Apple’s Yosemite demonstrates the technobiophilic sublime

Yosemite (

According to writer and environmentalist Wallace Stegner, wilderness is both ‘an opportunity and an idea’.[1]

With the release of OS X 10.10 Yosemite, Apple adopts one of the most famous wilderness areas in the United States, the gloriously wild Yosemite National Park, as a totem of its own ideology. And it’s no coincidence that the stunning mountain images which accompany it engender a sense of deep awe.

Apple is deliberately connecting us with the technobiophilic sublime.

As I wrote last year in ‘Technobiophilia: nature and cyberspace’, the vastness of the internet, both visible and invisible, can trigger a powerful sense of the sublime. I described how technology historian David Nye explained that eighteenth century philosopher Edmund Burke  ‘established an absolute contrast between the beautiful, which inspired feelings of tenderness and affection, and the sublime, which grew out of an ecstasy of terror that filled the mind completely’[2].

Before Burke, the notion of the sublime was connected with alchemy, but as the ideal of scientific objectivity grew into the foreground it came to be seen as part of the Enlightenment project of defining reason. And as the New World was opened up, the stunning raw landscapes of America seemed made for the expression of the sublime. Said Nye, ‘to experience the sublime was to awaken to a new vision of a changing universe.’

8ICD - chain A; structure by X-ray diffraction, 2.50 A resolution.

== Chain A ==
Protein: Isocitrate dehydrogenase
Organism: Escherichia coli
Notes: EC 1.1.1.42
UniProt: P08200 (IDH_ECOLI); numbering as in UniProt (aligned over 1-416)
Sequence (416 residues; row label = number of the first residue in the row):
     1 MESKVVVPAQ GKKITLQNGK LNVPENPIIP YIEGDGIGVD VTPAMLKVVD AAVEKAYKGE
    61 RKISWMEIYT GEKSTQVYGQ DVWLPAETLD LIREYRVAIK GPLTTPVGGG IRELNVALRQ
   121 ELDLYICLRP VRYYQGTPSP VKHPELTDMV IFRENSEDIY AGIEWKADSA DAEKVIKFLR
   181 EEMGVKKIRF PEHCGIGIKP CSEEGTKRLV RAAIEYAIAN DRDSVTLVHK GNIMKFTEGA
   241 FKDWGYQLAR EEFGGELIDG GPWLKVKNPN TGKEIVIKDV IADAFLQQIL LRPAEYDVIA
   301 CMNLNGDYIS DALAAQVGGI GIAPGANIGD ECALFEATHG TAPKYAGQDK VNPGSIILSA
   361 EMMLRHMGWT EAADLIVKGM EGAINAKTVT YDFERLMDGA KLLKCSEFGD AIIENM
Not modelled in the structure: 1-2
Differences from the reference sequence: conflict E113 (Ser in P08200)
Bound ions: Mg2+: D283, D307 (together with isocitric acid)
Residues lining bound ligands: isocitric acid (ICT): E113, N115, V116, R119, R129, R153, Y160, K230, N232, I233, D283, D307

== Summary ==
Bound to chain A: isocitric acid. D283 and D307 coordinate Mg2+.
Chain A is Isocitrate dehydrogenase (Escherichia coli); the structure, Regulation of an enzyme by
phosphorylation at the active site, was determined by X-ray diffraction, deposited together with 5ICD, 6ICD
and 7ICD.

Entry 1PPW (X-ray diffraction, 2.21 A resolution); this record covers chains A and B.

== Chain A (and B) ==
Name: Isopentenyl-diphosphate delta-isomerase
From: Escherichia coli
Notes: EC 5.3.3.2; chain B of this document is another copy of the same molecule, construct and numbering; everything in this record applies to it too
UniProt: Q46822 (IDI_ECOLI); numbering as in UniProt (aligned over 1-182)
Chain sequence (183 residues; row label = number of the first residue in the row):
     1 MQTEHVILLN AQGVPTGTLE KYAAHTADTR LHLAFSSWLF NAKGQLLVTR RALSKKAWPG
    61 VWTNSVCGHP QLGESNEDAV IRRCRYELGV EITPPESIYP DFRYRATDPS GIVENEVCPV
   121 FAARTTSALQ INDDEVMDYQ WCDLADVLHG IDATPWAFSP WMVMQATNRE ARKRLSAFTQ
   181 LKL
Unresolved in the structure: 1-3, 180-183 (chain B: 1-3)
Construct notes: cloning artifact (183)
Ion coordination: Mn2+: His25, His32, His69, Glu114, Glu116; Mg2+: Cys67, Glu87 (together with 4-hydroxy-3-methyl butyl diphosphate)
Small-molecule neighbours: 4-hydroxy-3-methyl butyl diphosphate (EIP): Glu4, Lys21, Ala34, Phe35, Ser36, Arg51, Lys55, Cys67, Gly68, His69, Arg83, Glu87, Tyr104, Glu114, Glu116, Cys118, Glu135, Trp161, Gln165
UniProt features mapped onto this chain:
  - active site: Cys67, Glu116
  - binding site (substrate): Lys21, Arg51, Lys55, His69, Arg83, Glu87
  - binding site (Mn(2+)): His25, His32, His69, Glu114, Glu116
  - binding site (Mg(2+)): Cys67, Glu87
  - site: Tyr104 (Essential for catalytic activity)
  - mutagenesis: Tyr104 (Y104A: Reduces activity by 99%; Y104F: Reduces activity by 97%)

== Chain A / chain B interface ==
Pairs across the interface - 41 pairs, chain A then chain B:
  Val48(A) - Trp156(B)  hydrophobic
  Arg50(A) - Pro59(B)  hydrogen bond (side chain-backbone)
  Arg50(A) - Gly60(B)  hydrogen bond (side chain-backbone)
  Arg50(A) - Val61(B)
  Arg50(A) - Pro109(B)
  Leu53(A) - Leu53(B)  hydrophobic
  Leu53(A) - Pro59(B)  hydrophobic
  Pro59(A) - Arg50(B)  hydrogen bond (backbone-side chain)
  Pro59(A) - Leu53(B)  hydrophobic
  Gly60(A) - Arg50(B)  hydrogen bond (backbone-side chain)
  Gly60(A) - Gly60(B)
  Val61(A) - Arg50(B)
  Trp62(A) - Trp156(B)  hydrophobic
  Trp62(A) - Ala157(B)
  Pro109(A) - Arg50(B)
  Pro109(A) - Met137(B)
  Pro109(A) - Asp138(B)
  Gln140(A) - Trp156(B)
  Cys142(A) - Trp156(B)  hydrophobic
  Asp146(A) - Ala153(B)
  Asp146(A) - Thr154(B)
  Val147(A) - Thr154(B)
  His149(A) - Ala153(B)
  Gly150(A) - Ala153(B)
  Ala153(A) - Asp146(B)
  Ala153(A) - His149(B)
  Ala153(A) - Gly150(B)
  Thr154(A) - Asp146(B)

This changing universe, presumably, is the vision Apple wants us to buy into as we scale the dizzy heights of its own digital Yosemite, yet another new growth in the company’s much-vaunted ‘ecosystem’.

[1] Stegner, Wallace. Wilderness Letter, written to the Outdoor Recreation Resources Review Commission. 1969.
[2] Nye, David E. American Technological Sublime. Cambridge: MIT, 1994.

2 thoughts on “Apple’s Yosemite demonstrates the technobiophilic sublime”

  1. Now you’ve lost me Sue. I appreciate the genesis of the sublime and the role of Burke, but my understanding of this concept is that this moved on considerably, being further defined and redefined through the poetry and art of the Romantics, in 18th and 19th centuries, and also the Pre-Raphaelites, towards the end of this period.The spiritual dimension (the self within the awe and wonder of nature’s magnificence) is, I believe, a defining aspect of the sublime. I see no spiritual awakening in the sense of Apple’s new operating system – calling it Yosemite just seems to me another cheap trick to appeal and placate users – what is sublime about an OS is a mystery to me – more technological whistles and bells, hmm, doesn’t sound like a sublime experience to me :)


  2. Hi Gillian, very interesting! Alan Sondheim made a very similar comment over at G+ ! I obviously didn’t explain myself properly in this post, sorry. I’m not proposing that the Yosemite OS actually embodies the properties of the sublime, but that Apple hopes you will think it does. It’s a marketing tool, but what’s interesting for me is that they choose it, just as they previously named several earlier OS’s as big cats (I discuss this in the book). For me, Apple’s habit of using technobiphilic imagery is interesting, but I think I should have spelled it out better. Two similar complaints from two different platforms have convinced me of that! Thanks for your comment!


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